In the last few weeks, a handful of people from disparate parts of my life (an old friend, a new friend, a blog subscriber, students) have asked me, in one way or another, how I got myself all together, how I got so “wise”, how I can practice so much seemingly perfect wellness in my life. I shake my head and smile, humbly denying their compliments. But here’s my honest response:
The only way I have come to understand wellness (note that I do not necessarily say “practice” wellness) is because I have so intimately known un-wellness. I was an unusually depressed young child and a very rebellious adolescent. As a young adult, all of my early dysfunction manifested as a personality disorder that, fortunately for me, is among the most subtle and functional of all the personality disorders.
Yes, I practice Yoga, I married a really loving man, I have a meaningful and successful career, I try to eat well, I meditate once in a while and, most important and best of all, I am a loving mother and teacher. But the un-wellness still rears its head – oftentimes unexpectedly.
The dark side of wellness appeared a few weeks ago when I quietly, privately miscarried for the second time. As I lay on my bed accompanied only by strong cramps and forced surrendering, I decided that I never, ever want to go through that – the loss of hope, the lonely letting-go, the strange grief over something that was never really anything, the feelings of failure – again. And never risking going through another miscarriage again means never trying to get pregnant again. And, oh my god, I will never be pregnant again. That time in my life is over. Commence the grief. And self doubt. And an ungraceful transition into yet a new stage of life.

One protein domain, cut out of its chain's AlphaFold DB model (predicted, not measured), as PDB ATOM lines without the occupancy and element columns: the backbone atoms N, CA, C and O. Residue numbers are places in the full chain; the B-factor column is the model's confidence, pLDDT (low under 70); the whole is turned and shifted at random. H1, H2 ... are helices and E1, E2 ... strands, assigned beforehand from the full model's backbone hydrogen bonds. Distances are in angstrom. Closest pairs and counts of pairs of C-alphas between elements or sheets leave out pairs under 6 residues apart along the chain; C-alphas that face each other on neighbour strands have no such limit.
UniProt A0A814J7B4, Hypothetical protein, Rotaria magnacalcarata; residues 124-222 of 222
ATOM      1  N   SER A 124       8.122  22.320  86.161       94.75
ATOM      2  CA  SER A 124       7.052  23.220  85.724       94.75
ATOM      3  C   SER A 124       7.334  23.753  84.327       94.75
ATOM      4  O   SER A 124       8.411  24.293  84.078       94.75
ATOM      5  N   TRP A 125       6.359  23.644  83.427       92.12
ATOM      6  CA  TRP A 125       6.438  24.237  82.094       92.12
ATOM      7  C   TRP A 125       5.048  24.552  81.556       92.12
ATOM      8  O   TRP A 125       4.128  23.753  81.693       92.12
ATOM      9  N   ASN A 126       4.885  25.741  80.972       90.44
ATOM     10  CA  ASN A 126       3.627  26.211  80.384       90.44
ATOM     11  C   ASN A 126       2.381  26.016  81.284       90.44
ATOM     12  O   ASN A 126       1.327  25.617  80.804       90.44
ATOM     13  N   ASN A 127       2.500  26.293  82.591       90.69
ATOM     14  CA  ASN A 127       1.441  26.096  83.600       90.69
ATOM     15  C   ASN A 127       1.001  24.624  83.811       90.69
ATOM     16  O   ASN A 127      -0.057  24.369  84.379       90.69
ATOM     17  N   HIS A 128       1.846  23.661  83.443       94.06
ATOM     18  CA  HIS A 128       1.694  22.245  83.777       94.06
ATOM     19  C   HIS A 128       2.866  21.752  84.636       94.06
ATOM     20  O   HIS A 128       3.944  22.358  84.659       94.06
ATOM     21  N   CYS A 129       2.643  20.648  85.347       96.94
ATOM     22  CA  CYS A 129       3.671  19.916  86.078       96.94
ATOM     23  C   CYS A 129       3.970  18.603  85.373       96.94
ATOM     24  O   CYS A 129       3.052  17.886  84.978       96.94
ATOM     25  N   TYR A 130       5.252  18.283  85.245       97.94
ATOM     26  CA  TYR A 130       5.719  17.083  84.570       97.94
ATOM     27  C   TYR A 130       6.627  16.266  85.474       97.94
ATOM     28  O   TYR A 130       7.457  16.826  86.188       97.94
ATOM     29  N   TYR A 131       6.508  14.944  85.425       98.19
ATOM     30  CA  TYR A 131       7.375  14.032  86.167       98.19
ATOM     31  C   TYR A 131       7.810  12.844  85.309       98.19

After I digested the reality that life doesn’t unfold as easily for my body as it once did, I momentarily disliked this version of me that is growing older. She is a bit grey in the temples, gets sore more easily than she’d like, has gained weight since hitting 35, is a bit unlike the woman she had always been – youthful, desirable, potentially fertile. For someone who has always depended in part on her looks and youthfulness, the acceptance of being near 40 is a bittersweet experience, indeed.
So, this is why I am so “well”: Because I know un-wellness, I make friends with it, and then I embrace it. I experience hideous self doubt, frustration, feelings of failure. But I look that un-wellness in the eyes. I see it, write about it, talk to Nik about it. I accept it for what it is.
And then I take a deep breath and move on, a wee bit wiser and one step closer to wholly loving the present me.